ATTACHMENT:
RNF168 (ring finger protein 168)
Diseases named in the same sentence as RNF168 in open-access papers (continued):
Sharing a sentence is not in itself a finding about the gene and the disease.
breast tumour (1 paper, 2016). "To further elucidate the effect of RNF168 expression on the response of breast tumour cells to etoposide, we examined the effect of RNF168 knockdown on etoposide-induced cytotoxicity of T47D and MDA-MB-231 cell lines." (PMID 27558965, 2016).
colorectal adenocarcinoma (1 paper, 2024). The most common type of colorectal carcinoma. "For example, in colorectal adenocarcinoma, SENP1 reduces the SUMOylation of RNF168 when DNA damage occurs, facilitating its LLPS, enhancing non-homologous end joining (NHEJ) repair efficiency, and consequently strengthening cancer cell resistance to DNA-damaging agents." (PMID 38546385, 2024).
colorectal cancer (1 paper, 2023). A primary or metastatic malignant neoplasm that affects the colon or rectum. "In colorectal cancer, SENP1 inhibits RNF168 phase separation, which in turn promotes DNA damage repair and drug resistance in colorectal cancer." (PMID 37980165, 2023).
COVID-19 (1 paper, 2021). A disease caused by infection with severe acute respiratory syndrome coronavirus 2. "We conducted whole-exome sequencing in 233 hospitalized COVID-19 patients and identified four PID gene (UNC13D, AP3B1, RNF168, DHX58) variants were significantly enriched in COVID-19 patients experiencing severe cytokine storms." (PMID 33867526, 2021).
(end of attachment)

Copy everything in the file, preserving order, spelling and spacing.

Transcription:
RNF168 (ring finger protein 168)
Diseases named in the same sentence as RNF168 in open-access papers (continued):
Sharing a sentence is not in itself a finding about the gene and the disease.
breast tumour (1 paper, 2016). "To further elucidate the effect of RNF168 expression on the response of breast tumour cells to etoposide, we examined the effect of RNF168 knockdown on etoposide-induced cytotoxicity of T47D and MDA-MB-231 cell lines." (PMID 27558965, 2016).
colorectal adenocarcinoma (1 paper, 2024). The most common type of colorectal carcinoma. "For example, in colorectal adenocarcinoma, SENP1 reduces the SUMOylation of RNF168 when DNA damage occurs, facilitating its LLPS, enhancing non-homologous end joining (NHEJ) repair efficiency, and consequently strengthening cancer cell resistance to DNA-damaging agents." (PMID 38546385, 2024).
colorectal cancer (1 paper, 2023). A primary or metastatic malignant neoplasm that affects the colon or rectum. "In colorectal cancer, SENP1 inhibits RNF168 phase separation, which in turn promotes DNA damage repair and drug resistance in colorectal cancer." (PMID 37980165, 2023).
COVID-19 (1 paper, 2021). A disease caused by infection with severe acute respiratory syndrome coronavirus 2. "We conducted whole-exome sequencing in 233 hospitalized COVID-19 patients and identified four PID gene (UNC13D, AP3B1, RNF168, DHX58) variants were significantly enriched in COVID-19 patients experiencing severe cytokine storms." (PMID 33867526, 2021).